School districts that implement stable matchings face various decisions that affect students' assignments to schools. We study the properties of the rank distribution of students with random preferences when schools use different tie-breaking rules to rank equivalent students. Under a single tie-breaking rule, where all schools use the same ranking, a constant fraction of students are assigned to one of their top choices. In contrast, under a multiple tie-breaking rule, where each school independently ranks students, a vanishing fraction of students are matched with one of their top choices. However, if students are allowed to submit only relatively short preference lists under a multiple tie-breaking rule, a constant fraction of students will be matched with one of their top choices, while only a “small” fraction of students will remain unmatched.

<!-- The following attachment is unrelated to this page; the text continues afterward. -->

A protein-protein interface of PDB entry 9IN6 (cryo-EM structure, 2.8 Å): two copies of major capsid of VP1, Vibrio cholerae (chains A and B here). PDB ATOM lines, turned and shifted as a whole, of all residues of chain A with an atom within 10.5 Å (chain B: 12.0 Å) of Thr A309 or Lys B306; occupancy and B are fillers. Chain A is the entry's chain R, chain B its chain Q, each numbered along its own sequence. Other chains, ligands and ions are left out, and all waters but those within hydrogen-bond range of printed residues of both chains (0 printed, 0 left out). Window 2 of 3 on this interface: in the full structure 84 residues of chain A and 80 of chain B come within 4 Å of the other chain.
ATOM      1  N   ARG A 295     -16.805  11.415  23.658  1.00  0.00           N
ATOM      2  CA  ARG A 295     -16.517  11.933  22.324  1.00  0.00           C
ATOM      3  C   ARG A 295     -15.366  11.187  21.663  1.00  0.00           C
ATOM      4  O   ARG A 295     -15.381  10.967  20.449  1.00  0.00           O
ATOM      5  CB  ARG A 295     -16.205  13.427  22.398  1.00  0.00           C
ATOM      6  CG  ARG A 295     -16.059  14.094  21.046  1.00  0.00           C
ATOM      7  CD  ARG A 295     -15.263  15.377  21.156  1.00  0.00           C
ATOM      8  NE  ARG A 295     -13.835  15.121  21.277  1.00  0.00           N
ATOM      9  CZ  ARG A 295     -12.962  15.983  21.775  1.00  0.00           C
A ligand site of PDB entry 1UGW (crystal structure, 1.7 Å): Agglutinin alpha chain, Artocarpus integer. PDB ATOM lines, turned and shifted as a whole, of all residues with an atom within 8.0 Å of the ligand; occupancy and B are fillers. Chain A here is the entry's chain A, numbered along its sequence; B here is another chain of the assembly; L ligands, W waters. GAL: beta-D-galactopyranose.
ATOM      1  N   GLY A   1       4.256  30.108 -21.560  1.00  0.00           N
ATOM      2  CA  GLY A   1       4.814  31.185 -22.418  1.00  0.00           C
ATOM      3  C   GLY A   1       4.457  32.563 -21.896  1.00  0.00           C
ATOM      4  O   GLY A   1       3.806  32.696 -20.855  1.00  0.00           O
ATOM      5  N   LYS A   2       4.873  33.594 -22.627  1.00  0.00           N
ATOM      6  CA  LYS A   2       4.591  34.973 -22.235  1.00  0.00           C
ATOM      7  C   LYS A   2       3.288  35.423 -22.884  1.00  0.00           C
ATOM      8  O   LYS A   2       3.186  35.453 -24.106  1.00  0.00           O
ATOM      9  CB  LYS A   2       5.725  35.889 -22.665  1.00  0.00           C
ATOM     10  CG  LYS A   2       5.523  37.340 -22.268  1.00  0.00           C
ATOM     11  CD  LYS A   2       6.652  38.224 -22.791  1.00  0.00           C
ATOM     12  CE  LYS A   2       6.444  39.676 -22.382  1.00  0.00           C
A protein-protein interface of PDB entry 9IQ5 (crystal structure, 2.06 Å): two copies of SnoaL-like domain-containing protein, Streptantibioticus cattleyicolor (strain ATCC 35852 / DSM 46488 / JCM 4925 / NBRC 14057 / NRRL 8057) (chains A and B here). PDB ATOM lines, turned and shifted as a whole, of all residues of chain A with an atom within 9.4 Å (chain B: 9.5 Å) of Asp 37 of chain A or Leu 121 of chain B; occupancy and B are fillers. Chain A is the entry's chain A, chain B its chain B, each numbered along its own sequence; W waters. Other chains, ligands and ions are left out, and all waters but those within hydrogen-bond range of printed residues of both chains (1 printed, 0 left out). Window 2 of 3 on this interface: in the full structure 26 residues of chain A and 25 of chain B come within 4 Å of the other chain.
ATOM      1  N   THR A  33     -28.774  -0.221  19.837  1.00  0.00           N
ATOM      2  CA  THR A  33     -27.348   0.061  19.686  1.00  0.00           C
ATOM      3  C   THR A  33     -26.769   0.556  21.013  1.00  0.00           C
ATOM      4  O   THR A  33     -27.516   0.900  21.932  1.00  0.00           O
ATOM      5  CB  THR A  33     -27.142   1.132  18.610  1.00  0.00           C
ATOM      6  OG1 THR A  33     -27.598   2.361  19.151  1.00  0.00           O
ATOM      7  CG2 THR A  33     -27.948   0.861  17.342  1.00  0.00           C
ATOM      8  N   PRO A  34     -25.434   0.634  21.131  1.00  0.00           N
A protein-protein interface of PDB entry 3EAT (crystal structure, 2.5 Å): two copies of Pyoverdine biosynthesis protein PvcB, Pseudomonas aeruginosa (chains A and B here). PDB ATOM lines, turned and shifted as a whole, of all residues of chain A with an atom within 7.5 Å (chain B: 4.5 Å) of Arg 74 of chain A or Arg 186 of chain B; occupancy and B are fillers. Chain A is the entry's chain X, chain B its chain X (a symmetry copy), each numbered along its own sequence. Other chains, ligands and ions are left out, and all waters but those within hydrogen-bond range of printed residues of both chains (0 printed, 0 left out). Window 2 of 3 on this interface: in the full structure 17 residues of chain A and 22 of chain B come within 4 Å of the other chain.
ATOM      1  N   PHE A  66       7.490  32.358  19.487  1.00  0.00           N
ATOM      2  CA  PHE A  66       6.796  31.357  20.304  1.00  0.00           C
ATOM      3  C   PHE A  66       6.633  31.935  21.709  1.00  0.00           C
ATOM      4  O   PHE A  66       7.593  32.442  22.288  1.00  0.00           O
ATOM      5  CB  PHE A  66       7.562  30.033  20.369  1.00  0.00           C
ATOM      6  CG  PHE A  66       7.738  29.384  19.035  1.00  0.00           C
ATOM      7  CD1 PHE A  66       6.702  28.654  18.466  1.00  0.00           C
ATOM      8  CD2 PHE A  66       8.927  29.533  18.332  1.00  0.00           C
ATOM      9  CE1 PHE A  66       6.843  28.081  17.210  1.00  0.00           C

Bibliographical noteFunding Information:
We thank Sergiu Hart, Avinatan Hassidim, Déborah Marciano, Parag Pathak, and Alvin Roth for helpful discussions. We also thank the editors and two referees in GEB for very useful comments. Ashlagi acknowledges the research support of National Science Foundation grant SES-1254768. Romm acknowledges the research support of the Maurice Falk Institute, Israel Science Foundation grant 1780/16, and the United States-Israel Binational Science Foundation grant 2016015.
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- Deferred acceptance
- School choice
- Stable matching
- Tie-breaking rule